I turned the computer off and on several times thinking the problem would go away, but it didn’t. Did I panic? Nope. Did I have a breakdown? Nope.

Fortunately, I use Carbonite, an online vault, to back up my computer at regular intervals whenever I’m online. I borrowed a laptop, logged onto the site, and was able to download my manuscript. I’d lost about an hour’s worth of work, but it could have been much worse.

The only thing that frustrated me was that Carbonite’s tech support is only 9AM-5PM, weekdays only (at this writing). I had a problem downloading my file to a borrowed laptop and had to wait until the next morning to resolve it. I was on a deadline and wanted immediate access. If I had procrastinated and had no more time, I would have been really ticked off. But I was on schedule with some leeway so I used my extra time to do some Web research.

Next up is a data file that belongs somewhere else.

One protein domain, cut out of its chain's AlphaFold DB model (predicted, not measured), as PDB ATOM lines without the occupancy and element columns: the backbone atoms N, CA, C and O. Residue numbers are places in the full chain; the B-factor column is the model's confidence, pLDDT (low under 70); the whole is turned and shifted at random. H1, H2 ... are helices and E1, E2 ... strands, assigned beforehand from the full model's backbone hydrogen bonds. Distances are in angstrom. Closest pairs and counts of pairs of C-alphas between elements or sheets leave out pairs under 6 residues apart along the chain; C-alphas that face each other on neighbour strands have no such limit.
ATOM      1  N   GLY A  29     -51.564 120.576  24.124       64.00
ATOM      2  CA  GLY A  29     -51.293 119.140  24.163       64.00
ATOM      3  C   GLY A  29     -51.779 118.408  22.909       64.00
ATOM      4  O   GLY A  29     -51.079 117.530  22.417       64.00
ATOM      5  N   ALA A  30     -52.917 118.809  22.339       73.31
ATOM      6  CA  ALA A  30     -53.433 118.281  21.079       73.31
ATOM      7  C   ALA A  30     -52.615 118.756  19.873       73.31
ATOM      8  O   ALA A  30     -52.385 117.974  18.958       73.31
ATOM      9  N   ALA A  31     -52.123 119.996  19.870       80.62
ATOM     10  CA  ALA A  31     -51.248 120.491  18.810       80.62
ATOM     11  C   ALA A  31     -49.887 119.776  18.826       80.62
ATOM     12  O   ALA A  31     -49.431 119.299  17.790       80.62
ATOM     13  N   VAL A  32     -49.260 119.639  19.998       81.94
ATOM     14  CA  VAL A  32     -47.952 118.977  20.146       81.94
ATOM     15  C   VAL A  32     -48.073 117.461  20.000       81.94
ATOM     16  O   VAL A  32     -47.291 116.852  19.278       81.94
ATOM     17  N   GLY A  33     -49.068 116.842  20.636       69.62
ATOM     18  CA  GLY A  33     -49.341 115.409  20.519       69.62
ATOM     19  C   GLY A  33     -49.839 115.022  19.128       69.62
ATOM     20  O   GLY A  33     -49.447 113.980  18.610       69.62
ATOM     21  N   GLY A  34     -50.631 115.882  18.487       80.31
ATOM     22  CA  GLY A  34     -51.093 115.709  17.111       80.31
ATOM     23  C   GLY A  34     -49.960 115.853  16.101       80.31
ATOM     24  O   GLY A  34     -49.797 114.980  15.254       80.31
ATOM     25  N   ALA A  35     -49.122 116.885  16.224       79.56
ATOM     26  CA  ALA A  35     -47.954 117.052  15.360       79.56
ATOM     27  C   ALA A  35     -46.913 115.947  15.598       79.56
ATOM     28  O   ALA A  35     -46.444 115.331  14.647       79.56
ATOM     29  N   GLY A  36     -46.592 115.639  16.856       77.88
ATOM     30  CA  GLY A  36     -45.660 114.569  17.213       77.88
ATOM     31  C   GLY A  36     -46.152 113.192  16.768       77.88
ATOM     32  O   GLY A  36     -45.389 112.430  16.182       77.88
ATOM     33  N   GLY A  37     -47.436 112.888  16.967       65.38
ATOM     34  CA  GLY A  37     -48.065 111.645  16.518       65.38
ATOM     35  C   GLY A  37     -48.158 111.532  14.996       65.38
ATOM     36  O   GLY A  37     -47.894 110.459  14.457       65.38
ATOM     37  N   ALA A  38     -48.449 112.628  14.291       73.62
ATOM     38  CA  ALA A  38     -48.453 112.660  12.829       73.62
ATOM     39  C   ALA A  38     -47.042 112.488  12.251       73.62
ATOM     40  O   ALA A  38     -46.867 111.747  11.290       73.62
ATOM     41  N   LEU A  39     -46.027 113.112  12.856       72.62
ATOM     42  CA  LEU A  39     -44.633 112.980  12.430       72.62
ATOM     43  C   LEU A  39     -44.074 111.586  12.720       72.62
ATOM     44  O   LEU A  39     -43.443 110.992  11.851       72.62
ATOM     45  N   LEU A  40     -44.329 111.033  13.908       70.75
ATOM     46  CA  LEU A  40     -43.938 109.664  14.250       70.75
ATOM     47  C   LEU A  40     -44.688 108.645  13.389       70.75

As soon as I get my laptop back, I’m going to add my files to my MozyPro account with 24/7/365 support, and will use Carbonite as a secondary backup.

What would happen to your important project if this happened to you? Are you backing up your files? How? A backup is not a backup if it’s not offsite. And how often are you doing it? Can you afford to lose any amount of work? And if you’re a procrastinator, get out of the habit. You’re taking a chance that nothing will go wrong, and you’ll run out of time before you do your best work.

To get the help you need, read my blog post that has more details on backing up your data and which files to back up.

Peggy Duncan, Time Management Expert